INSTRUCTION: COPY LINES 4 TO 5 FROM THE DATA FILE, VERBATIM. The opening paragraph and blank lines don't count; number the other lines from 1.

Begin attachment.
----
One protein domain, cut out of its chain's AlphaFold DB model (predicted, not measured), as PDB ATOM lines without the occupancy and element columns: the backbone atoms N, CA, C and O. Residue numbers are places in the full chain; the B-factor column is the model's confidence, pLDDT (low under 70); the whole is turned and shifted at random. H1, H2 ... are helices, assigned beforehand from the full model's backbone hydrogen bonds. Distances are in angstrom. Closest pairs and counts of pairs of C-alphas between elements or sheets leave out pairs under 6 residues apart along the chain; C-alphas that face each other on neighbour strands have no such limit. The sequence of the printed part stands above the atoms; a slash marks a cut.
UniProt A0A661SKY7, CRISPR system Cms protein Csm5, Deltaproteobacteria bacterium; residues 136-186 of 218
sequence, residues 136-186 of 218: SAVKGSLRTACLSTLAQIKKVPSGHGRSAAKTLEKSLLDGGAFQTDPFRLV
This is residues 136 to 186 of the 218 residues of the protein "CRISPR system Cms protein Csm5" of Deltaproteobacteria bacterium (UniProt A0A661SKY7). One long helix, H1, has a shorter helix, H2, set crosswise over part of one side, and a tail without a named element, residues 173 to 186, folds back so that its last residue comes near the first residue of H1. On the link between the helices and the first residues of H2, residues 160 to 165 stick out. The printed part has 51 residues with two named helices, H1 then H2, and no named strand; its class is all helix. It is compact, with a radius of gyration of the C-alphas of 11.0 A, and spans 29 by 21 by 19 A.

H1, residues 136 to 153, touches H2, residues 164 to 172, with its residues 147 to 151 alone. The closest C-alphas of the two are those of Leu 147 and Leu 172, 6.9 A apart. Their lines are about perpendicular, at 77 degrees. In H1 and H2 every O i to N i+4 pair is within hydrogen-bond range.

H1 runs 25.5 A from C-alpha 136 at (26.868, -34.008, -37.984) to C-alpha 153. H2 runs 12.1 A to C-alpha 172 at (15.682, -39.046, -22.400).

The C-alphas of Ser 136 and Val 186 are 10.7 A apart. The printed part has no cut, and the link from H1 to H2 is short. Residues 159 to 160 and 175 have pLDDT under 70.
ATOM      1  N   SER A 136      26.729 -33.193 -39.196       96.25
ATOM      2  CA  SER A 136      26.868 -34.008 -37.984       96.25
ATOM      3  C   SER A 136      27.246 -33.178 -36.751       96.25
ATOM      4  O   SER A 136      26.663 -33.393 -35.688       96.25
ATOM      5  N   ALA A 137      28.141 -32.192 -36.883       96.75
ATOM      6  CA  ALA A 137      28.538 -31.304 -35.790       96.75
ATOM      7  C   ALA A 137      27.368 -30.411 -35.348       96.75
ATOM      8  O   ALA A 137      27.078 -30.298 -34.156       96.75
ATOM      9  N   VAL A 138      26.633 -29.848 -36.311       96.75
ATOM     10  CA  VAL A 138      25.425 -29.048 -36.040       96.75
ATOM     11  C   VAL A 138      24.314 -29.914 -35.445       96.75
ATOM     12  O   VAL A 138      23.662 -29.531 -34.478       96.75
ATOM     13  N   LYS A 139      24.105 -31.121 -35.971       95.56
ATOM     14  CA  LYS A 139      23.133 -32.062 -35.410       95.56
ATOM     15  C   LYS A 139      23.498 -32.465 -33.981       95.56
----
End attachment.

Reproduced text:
H1, residues 136 to 153, touches H2, residues 164 to 172, with its residues 147 to 151 alone. The closest C-alphas of the two are those of Leu 147 and Leu 172, 6.9 A apart. Their lines are about perpendicular, at 77 degrees. In H1 and H2 every O i to N i+4 pair is within hydrogen-bond range.

H1 runs 25.5 A from C-alpha 136 at (26.868, -34.008, -37.984) to C-alpha 153. H2 runs 12.1 A to C-alpha 172 at (15.682, -39.046, -22.400).